The trend of building barndominiums and modular homes has been on the rise in recent years. Both are prefabricated, quick to build, energy efficient, and more affordable than traditional brick-and-mortar houses. But what exactly are these homes, and what are the key differences between the two? Keep reading as we explore barndominium vs modular homes, including each one’s unique set of advantages, to help you decide which one is best for you.
What is a barndominium?
A barndominium is a type of home that is built around a metal pole barn frame with siding made from steel or aluminum. They typically have a rustic exterior inspired by classic barns, but the interior can be customized however you like with all modern home amenities.
Barndominiums can be built to any size or specification, but whatever their layout, they usually combine open-plan living quarters with a large adjacent space. This can be used for many purposes, from storage for cars or boats to workshops, retail premises, and even stables. As a result, barndominium homes are generally situated on rural plots of land.
Barndos can be designed and built from scratch with the help of an architect, or they can be constructed from DIY barndominium kits which include a range of floor plans to choose from.
How much does it cost to build a barndominium?
Barndo prices vary greatly depending on where you live, the fixtures and fittings you choose to install, and the size of your home. But generally, the cost of building a barndominium falls anywhere between $95-145 per sq. foot, which is considerably less than a traditional build.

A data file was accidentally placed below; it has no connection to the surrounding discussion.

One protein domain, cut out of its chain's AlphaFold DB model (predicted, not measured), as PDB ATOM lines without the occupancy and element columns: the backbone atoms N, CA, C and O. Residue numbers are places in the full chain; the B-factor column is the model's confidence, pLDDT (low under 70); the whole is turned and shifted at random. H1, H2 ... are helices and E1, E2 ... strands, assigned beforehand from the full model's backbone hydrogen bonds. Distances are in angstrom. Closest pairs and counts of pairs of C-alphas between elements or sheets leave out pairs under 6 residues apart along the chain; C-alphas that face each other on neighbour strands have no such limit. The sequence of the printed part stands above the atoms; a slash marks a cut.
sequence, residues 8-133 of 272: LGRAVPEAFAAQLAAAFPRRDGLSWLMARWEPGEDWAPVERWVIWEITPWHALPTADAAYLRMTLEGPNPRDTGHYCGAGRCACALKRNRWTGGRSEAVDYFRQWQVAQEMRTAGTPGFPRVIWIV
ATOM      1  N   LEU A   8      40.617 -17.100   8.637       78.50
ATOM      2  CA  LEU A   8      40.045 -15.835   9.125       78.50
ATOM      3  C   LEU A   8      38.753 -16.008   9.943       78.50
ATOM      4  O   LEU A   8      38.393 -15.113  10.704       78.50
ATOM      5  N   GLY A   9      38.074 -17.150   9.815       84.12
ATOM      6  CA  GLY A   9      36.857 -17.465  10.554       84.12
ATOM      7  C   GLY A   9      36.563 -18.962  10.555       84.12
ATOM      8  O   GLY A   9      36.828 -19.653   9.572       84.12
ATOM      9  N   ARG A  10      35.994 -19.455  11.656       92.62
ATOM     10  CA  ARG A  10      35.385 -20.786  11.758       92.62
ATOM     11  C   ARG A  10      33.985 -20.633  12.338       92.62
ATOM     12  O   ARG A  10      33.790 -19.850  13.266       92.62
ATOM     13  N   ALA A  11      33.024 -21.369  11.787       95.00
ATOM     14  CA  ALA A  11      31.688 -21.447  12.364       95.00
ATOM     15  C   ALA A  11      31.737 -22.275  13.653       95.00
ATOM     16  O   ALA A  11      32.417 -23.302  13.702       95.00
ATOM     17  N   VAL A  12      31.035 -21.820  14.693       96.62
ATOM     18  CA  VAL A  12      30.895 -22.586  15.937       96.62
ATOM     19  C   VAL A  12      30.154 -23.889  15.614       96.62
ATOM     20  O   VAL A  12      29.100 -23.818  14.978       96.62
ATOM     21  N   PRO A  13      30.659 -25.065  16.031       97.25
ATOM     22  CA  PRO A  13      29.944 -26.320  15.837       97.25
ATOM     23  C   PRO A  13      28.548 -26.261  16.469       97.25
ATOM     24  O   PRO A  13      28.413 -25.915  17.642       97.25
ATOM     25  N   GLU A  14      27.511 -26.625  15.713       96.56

What is a modular home?
Modular homes are factory-built homes that are constructed in sections known as modules. Each individual part is transported to your plot and assembled onto a poured foundation using a crane before being snapped together and fixed in place. Modular homes are usually built to the local building codes, and they are most common in urban areas and suburbs.
These prefab homes have come a long way in the last two decades. Available in a range of shapes and sizes, modular homes can now be built to look like any type of home, from a traditional house to a more modern design to suit your taste. Plus, despite their bad press in the past, modular living spaces are as high-quality as regular homes or barndos.
How much does it cost to build a modular home?
Just like with barndominium builds, the cost of constructing a modular home is very variable, but it usually comes in somewhere between $90-130 per sq. foot. However, it is worth bearing in mind that you’ll also need to add on the cost of transporting each module which can prove quite expensive versus flat-packed raw materials, particularly over long distances.
Advantages of barndominiums
Thanks to their sturdy metal construction and concrete foundation, barndominiums are able to withstand all kinds of weather conditions, including hurricane-strength winds and heavy snowfall. Better still, they won’t succumb to water damage or rot over time like timber-framed homes often do. Steel barndos also have the added benefit of posing a much lower fire risk. But you will need to add a protective coating to the exterior to protect against sun damage.
Regardless of their configuration, barndominiums are known for their open-plan design and high ceilings which create a spacious feel. Combined with cleverly positioned doors and windows, you can expect lots of natural light and great air circulation, even in smaller homes. In contrast, the rooms in modular homes are usually smaller as each self-supporting section must be robust enough to withstand transportation from the factory to your plot of land.